The great nutrient collapse is real, warns agronomist

By Oliver Morrison contact

- Last updated on GMT

© Getty Images/Florian Gaertner
© Getty Images/Florian Gaertner

Related tags: soil health

It is time to act on soil erosion to stay in business, warns Tobias Bandel from Soil & More

Unsure about the great nutrient collapse? Tobias Bandel, managing partner of Soil & More, would urge you to look at a report last year from German insurance giant Allianz, which warned food and beverage businesses that a failure to manage natural resources would bring increasing interruption and liability risks.

“If you buy a car and you put into a garage you pay less insurance because there is less risk of hail damage,” said Bandel. “The same thing now applies to soil. If you cover your soil you have less erosion damage.”

He told an audience at the 11th European edition of the Sustainable Food Summit​ in Amsterdam that recent climate changes were causing top soils to be washed away and that organic matter was quickly being lost.

Soiled profits

“This isn’t a ‘what if’ scenario. This is happening as we speak. Everyone agrees climate change is bad for the world and mankind, but also bad for your profitability.”

A failure to preserve organic matter in soil was bad also business, he stated. “Insurers and rating agencies will downgrade your credit ratings and the value of your company because they realise that if you continue in farming with a business as usual attitude you are not dealing with the emerging risks.

“Money spent on future-proofing your farm is not anymore considered cost, decreasing your profitability and creditworthiness, but actually is considered investment that you can activate on your balance sheet.”

He added: “Who would have thought that financial market people who are normally the bad guys, who messed up the planet big time, that they actually give finally the best arguments for more sustainable farming?”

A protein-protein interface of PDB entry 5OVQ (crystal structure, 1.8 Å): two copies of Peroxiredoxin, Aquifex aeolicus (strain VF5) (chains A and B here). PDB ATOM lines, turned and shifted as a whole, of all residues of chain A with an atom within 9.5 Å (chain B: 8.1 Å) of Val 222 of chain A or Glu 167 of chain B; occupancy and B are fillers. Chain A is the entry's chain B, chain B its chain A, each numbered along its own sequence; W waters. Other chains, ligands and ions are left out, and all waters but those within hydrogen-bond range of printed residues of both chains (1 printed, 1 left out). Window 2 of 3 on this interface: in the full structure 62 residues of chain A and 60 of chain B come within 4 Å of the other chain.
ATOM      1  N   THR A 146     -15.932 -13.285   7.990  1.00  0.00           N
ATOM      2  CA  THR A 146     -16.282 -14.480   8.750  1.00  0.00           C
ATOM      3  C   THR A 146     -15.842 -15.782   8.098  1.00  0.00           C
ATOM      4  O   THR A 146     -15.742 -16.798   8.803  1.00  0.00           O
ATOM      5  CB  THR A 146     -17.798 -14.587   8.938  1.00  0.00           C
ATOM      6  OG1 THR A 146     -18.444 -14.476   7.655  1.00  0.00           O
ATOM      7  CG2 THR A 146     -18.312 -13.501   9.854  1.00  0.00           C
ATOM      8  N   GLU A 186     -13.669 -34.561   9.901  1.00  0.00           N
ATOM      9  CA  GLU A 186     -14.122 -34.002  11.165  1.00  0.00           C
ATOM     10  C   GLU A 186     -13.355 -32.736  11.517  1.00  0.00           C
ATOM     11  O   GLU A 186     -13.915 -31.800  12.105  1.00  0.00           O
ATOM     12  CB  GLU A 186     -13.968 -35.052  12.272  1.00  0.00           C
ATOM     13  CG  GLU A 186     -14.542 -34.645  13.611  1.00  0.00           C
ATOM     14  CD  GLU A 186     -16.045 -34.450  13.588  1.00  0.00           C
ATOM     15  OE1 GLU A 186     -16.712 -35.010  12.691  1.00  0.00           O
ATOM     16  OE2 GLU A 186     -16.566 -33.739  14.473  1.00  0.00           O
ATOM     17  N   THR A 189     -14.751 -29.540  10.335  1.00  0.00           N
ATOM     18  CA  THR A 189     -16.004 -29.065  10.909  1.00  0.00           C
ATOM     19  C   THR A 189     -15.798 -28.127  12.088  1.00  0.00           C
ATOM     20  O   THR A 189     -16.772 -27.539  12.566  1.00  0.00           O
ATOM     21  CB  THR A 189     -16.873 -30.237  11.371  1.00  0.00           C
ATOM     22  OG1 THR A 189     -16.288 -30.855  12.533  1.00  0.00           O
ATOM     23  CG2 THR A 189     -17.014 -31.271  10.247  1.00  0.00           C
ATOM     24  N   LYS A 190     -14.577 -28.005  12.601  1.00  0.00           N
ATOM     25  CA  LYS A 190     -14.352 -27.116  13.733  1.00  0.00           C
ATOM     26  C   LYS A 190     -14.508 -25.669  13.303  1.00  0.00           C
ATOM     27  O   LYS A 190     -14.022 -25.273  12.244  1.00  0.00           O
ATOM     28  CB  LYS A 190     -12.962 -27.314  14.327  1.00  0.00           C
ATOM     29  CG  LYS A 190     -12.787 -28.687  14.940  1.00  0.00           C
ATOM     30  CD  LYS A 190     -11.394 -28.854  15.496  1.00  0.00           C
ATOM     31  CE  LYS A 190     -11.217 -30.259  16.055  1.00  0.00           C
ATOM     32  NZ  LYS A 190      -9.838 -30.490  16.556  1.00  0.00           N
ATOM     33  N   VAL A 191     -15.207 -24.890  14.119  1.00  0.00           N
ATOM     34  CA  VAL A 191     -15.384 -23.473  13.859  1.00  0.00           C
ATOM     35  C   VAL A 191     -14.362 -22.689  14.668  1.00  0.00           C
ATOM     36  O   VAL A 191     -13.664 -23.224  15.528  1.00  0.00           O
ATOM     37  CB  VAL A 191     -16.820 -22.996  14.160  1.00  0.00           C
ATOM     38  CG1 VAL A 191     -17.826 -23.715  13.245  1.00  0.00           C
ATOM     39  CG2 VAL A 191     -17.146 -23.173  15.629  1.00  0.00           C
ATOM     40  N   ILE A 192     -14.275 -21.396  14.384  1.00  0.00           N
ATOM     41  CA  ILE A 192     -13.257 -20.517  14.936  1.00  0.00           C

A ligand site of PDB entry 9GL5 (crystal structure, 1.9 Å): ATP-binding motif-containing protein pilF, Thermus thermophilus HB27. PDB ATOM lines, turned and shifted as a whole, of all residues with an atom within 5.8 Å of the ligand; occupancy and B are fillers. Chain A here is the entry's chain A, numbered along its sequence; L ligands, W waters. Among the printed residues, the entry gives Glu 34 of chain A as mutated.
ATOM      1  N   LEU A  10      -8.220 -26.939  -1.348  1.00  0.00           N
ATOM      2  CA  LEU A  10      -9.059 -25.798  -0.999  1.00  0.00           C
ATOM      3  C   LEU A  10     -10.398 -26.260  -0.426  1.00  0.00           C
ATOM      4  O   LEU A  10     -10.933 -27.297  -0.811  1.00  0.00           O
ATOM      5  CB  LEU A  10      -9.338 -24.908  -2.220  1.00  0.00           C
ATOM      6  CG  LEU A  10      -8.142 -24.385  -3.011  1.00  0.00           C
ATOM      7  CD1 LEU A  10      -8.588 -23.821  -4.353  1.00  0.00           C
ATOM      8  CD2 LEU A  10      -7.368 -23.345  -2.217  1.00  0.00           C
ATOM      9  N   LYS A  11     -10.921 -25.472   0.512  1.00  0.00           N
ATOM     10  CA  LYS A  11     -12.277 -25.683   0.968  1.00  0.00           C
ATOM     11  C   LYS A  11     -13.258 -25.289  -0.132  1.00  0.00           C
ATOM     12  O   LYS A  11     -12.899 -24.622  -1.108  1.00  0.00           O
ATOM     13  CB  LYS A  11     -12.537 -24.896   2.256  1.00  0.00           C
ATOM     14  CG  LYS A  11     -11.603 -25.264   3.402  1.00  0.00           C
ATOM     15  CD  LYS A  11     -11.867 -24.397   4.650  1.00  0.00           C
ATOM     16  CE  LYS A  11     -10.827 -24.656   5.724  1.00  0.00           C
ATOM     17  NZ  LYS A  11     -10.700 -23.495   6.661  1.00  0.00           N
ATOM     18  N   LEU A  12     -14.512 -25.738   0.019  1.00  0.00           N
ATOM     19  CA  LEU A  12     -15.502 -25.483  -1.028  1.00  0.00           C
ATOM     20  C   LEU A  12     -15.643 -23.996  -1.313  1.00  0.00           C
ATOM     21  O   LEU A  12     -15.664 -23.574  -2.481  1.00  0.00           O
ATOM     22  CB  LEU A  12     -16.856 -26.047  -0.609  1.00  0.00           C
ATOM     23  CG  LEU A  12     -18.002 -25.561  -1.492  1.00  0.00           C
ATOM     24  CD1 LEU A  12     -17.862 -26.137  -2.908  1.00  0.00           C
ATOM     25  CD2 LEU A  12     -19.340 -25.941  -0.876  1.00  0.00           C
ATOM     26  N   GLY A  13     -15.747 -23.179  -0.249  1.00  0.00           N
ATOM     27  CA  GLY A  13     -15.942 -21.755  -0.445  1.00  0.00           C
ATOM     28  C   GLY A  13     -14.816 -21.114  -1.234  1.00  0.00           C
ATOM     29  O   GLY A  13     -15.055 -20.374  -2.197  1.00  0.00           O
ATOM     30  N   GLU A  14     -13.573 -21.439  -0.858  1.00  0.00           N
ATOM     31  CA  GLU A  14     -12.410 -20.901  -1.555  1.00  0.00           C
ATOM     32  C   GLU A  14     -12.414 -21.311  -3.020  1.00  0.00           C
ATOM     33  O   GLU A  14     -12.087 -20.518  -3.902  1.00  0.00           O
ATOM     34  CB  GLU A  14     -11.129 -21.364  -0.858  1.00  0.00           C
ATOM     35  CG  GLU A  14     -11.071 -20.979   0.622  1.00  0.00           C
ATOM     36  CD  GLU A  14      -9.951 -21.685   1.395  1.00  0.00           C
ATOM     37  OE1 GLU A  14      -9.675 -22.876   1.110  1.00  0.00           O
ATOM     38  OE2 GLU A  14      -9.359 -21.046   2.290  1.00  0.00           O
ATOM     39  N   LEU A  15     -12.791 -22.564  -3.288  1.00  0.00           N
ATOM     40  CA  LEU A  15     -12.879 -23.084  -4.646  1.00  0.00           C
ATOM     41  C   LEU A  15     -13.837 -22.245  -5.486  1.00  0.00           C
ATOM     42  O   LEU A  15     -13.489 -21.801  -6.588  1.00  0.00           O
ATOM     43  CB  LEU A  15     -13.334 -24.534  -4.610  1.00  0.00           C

The era of cheap food is over

If we do not maintain soil organic matter, he argued, we lose the resilience of our farming systems. “We’ve already messed up the planet to some extent so the idea that we can fix a few thing and everything will be fine – that train is gone.

“It also means that cheap food for everyone is not going to happen for a while. If we continue with businesses as usual food prices will quadruple, but if we double food prices today they may only triple.”

'The good news is that we can prepare our supply systems for a changing planet'

The good news, however, was that there were feasible and practical solutions available to better deal with the challenges of a changing climate, noted Bandel, based around helping farmers to maintain and develop living soils. Soil & More offers companies impact assessments (including carbon and water foot printing) and business intelligence to create coherent strategies for risk management.

Practices that mitigate economic risks through an increase of farm-system resilience, said Bandel, included:

  • Crop rotation and diversity
  • Green manure and cover crops
  • Intercropping
  • Recycling of biomass
  • Less tillage

We need farming systems which have a strong resilience and a strong adaptive capacity to be able to deal with unforeseen events,”​ he added.

Key to his strategy, he concluded, was the business case for moving away from unsustainable agricultural practices. “We don’t need a sustainability strategy, we need a sustainable business strategy. It’s about impact instead of compliance, purpose instead of dogma.​” 

Related topics: Science, Sustainability

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